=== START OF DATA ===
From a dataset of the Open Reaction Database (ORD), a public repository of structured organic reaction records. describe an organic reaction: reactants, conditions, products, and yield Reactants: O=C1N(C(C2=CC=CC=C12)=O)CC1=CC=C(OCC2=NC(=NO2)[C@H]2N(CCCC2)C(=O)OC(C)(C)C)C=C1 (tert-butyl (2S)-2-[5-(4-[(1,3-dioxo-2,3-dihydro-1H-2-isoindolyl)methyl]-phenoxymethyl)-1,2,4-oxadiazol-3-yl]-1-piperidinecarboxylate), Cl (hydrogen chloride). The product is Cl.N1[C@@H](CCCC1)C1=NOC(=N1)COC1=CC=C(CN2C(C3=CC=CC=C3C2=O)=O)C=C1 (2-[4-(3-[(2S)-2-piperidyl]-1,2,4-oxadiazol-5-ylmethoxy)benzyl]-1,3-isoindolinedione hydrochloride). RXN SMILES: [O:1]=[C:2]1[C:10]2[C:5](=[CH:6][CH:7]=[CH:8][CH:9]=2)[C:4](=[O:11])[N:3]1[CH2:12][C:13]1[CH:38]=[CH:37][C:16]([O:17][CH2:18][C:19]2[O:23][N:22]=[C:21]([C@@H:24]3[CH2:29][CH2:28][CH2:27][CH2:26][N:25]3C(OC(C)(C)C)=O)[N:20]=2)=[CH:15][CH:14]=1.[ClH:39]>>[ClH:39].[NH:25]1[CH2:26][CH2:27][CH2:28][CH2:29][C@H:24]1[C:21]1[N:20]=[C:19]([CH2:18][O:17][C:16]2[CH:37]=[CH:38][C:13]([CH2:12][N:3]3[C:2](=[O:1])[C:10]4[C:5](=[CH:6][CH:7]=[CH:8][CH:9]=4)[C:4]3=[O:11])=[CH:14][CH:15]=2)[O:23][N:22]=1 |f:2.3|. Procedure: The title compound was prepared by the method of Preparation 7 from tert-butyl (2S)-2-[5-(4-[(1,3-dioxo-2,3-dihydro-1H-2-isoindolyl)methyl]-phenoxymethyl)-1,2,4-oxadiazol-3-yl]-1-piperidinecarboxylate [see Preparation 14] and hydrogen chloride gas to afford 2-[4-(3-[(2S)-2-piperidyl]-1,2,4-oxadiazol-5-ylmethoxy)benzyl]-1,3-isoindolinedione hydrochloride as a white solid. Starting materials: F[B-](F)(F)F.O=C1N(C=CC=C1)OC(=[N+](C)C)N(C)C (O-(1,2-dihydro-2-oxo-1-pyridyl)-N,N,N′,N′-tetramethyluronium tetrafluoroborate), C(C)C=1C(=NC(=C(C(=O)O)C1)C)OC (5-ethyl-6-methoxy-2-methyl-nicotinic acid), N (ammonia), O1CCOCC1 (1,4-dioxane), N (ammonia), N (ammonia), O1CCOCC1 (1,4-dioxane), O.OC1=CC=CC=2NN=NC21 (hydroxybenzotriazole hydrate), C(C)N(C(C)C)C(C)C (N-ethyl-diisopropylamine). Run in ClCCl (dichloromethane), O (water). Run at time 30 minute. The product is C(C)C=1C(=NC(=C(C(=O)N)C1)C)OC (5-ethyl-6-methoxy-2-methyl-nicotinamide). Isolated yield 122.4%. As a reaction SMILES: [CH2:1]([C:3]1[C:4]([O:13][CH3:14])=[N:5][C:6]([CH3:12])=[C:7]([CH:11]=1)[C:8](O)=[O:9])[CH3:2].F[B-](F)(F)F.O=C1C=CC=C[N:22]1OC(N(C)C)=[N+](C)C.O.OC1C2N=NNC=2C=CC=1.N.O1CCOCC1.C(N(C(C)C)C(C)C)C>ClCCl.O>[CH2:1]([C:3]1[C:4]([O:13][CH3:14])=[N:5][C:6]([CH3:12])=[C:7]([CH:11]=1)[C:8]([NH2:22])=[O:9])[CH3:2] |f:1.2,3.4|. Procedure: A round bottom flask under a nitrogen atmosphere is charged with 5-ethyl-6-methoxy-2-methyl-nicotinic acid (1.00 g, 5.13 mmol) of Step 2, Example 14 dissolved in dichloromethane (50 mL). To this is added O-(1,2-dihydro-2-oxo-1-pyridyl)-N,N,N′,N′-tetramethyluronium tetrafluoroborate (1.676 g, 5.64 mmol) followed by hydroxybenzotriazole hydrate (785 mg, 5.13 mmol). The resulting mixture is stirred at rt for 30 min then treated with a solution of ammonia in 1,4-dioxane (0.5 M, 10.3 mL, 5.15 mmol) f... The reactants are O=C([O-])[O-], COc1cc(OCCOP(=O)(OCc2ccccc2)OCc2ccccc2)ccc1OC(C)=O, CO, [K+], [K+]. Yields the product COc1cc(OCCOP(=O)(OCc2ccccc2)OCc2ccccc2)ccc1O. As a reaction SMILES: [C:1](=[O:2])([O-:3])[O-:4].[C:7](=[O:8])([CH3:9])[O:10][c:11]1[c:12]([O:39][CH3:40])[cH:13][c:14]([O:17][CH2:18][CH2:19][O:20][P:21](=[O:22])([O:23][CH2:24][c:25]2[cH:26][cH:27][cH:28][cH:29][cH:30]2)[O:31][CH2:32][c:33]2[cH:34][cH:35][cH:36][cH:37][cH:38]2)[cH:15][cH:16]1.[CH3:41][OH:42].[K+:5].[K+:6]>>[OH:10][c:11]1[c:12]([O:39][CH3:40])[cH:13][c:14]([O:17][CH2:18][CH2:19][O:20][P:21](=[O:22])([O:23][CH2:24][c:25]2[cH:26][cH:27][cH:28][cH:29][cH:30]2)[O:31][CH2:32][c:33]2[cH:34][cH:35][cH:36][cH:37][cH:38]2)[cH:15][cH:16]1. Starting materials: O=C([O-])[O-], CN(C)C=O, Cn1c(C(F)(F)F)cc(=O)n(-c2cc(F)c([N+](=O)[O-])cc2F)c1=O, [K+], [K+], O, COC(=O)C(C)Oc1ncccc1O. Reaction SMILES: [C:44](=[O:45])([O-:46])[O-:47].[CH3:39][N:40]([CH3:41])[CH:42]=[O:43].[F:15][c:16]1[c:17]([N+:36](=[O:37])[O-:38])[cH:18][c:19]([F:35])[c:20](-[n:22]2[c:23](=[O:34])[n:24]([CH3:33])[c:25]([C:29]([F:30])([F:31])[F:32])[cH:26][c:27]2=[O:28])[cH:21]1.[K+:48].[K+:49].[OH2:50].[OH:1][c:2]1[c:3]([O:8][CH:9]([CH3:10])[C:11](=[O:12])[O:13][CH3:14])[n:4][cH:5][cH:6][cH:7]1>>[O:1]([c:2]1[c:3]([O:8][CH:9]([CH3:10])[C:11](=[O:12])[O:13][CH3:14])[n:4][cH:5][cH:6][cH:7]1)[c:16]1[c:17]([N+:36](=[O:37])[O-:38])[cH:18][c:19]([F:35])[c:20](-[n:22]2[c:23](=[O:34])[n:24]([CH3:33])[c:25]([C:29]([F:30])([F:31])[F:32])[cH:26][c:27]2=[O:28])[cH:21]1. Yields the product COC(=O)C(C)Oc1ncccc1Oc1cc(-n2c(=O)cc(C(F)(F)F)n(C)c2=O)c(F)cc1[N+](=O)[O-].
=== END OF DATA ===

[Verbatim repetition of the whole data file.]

From a dataset of the Open Reaction Database (ORD), a public repository of structured organic reaction records. describe an organic reaction: reactants, conditions, products, and yield Reactants: O=C1N(C(C2=CC=CC=C12)=O)CC1=CC=C(OCC2=NC(=NO2)[C@H]2N(CCCC2)C(=O)OC(C)(C)C)C=C1 (tert-butyl (2S)-2-[5-(4-[(1,3-dioxo-2,3-dihydro-1H-2-isoindolyl)methyl]-phenoxymethyl)-1,2,4-oxadiazol-3-yl]-1-piperidinecarboxylate), Cl (hydrogen chloride). The product is Cl.N1[C@@H](CCCC1)C1=NOC(=N1)COC1=CC=C(CN2C(C3=CC=CC=C3C2=O)=O)C=C1 (2-[4-(3-[(2S)-2-piperidyl]-1,2,4-oxadiazol-5-ylmethoxy)benzyl]-1,3-isoindolinedione hydrochloride). RXN SMILES: [O:1]=[C:2]1[C:10]2[C:5](=[CH:6][CH:7]=[CH:8][CH:9]=2)[C:4](=[O:11])[N:3]1[CH2:12][C:13]1[CH:38]=[CH:37][C:16]([O:17][CH2:18][C:19]2[O:23][N:22]=[C:21]([C@@H:24]3[CH2:29][CH2:28][CH2:27][CH2:26][N:25]3C(OC(C)(C)C)=O)[N:20]=2)=[CH:15][CH:14]=1.[ClH:39]>>[ClH:39].[NH:25]1[CH2:26][CH2:27][CH2:28][CH2:29][C@H:24]1[C:21]1[N:20]=[C:19]([CH2:18][O:17][C:16]2[CH:37]=[CH:38][C:13]([CH2:12][N:3]3[C:2](=[O:1])[C:10]4[C:5](=[CH:6][CH:7]=[CH:8][CH:9]=4)[C:4]3=[O:11])=[CH:14][CH:15]=2)[O:23][N:22]=1 |f:2.3|. Procedure: The title compound was prepared by the method of Preparation 7 from tert-butyl (2S)-2-[5-(4-[(1,3-dioxo-2,3-dihydro-1H-2-isoindolyl)methyl]-phenoxymethyl)-1,2,4-oxadiazol-3-yl]-1-piperidinecarboxylate [see Preparation 14] and hydrogen chloride gas to afford 2-[4-(3-[(2S)-2-piperidyl]-1,2,4-oxadiazol-5-ylmethoxy)benzyl]-1,3-isoindolinedione hydrochloride as a white solid. Starting materials: F[B-](F)(F)F.O=C1N(C=CC=C1)OC(=[N+](C)C)N(C)C (O-(1,2-dihydro-2-oxo-1-pyridyl)-N,N,N′,N′-tetramethyluronium tetrafluoroborate), C(C)C=1C(=NC(=C(C(=O)O)C1)C)OC (5-ethyl-6-methoxy-2-methyl-nicotinic acid), N (ammonia), O1CCOCC1 (1,4-dioxane), N (ammonia), N (ammonia), O1CCOCC1 (1,4-dioxane), O.OC1=CC=CC=2NN=NC21 (hydroxybenzotriazole hydrate), C(C)N(C(C)C)C(C)C (N-ethyl-diisopropylamine). Run in ClCCl (dichloromethane), O (water). Run at time 30 minute. The product is C(C)C=1C(=NC(=C(C(=O)N)C1)C)OC (5-ethyl-6-methoxy-2-methyl-nicotinamide). Isolated yield 122.4%. As a reaction SMILES: [CH2:1]([C:3]1[C:4]([O:13][CH3:14])=[N:5][C:6]([CH3:12])=[C:7]([CH:11]=1)[C:8](O)=[O:9])[CH3:2].F[B-](F)(F)F.O=C1C=CC=C[N:22]1OC(N(C)C)=[N+](C)C.O.OC1C2N=NNC=2C=CC=1.N.O1CCOCC1.C(N(C(C)C)C(C)C)C>ClCCl.O>[CH2:1]([C:3]1[C:4]([O:13][CH3:14])=[N:5][C:6]([CH3:12])=[C:7]([CH:11]=1)[C:8]([NH2:22])=[O:9])[CH3:2] |f:1.2,3.4|. Procedure: A round bottom flask under a nitrogen atmosphere is charged with 5-ethyl-6-methoxy-2-methyl-nicotinic acid (1.00 g, 5.13 mmol) of Step 2, Example 14 dissolved in dichloromethane (50 mL). To this is added O-(1,2-dihydro-2-oxo-1-pyridyl)-N,N,N′,N′-tetramethyluronium tetrafluoroborate (1.676 g, 5.64 mmol) followed by hydroxybenzotriazole hydrate (785 mg, 5.13 mmol). The resulting mixture is stirred at rt for 30 min then treated with a solution of ammonia in 1,4-dioxane (0.5 M, 10.3 mL, 5.15 mmol) f... The reactants are O=C([O-])[O-], COc1cc(OCCOP(=O)(OCc2ccccc2)OCc2ccccc2)ccc1OC(C)=O, CO, [K+], [K+]. Yields the product COc1cc(OCCOP(=O)(OCc2ccccc2)OCc2ccccc2)ccc1O. As a reaction SMILES: [C:1](=[O:2])([O-:3])[O-:4].[C:7](=[O:8])([CH3:9])[O:10][c:11]1[c:12]([O:39][CH3:40])[cH:13][c:14]([O:17][CH2:18][CH2:19][O:20][P:21](=[O:22])([O:23][CH2:24][c:25]2[cH:26][cH:27][cH:28][cH:29][cH:30]2)[O:31][CH2:32][c:33]2[cH:34][cH:35][cH:36][cH:37][cH:38]2)[cH:15][cH:16]1.[CH3:41][OH:42].[K+:5].[K+:6]>>[OH:10][c:11]1[c:12]([O:39][CH3:40])[cH:13][c:14]([O:17][CH2:18][CH2:19][O:20][P:21](=[O:22])([O:23][CH2:24][c:25]2[cH:26][cH:27][cH:28][cH:29][cH:30]2)[O:31][CH2:32][c:33]2[cH:34][cH:35][cH:36][cH:37][cH:38]2)[cH:15][cH:16]1. Starting materials: O=C([O-])[O-], CN(C)C=O, Cn1c(C(F)(F)F)cc(=O)n(-c2cc(F)c([N+](=O)[O-])cc2F)c1=O, [K+], [K+], O, COC(=O)C(C)Oc1ncccc1O. Reaction SMILES: [C:44](=[O:45])([O-:46])[O-:47].[CH3:39][N:40]([CH3:41])[CH:42]=[O:43].[F:15][c:16]1[c:17]([N+:36](=[O:37])[O-:38])[cH:18][c:19]([F:35])[c:20](-[n:22]2[c:23](=[O:34])[n:24]([CH3:33])[c:25]([C:29]([F:30])([F:31])[F:32])[cH:26][c:27]2=[O:28])[cH:21]1.[K+:48].[K+:49].[OH2:50].[OH:1][c:2]1[c:3]([O:8][CH:9]([CH3:10])[C:11](=[O:12])[O:13][CH3:14])[n:4][cH:5][cH:6][cH:7]1>>[O:1]([c:2]1[c:3]([O:8][CH:9]([CH3:10])[C:11](=[O:12])[O:13][CH3:14])[n:4][cH:5][cH:6][cH:7]1)[c:16]1[c:17]([N+:36](=[O:37])[O-:38])[cH:18][c:19]([F:35])[c:20](-[n:22]2[c:23](=[O:34])[n:24]([CH3:33])[c:25]([C:29]([F:30])([F:31])[F:32])[cH:26][c:27]2=[O:28])[cH:21]1. Yields the product COC(=O)C(C)Oc1ncccc1Oc1cc(-n2c(=O)cc(C(F)(F)F)n(C)c2=O)c(F)cc1[N+](=O)[O-].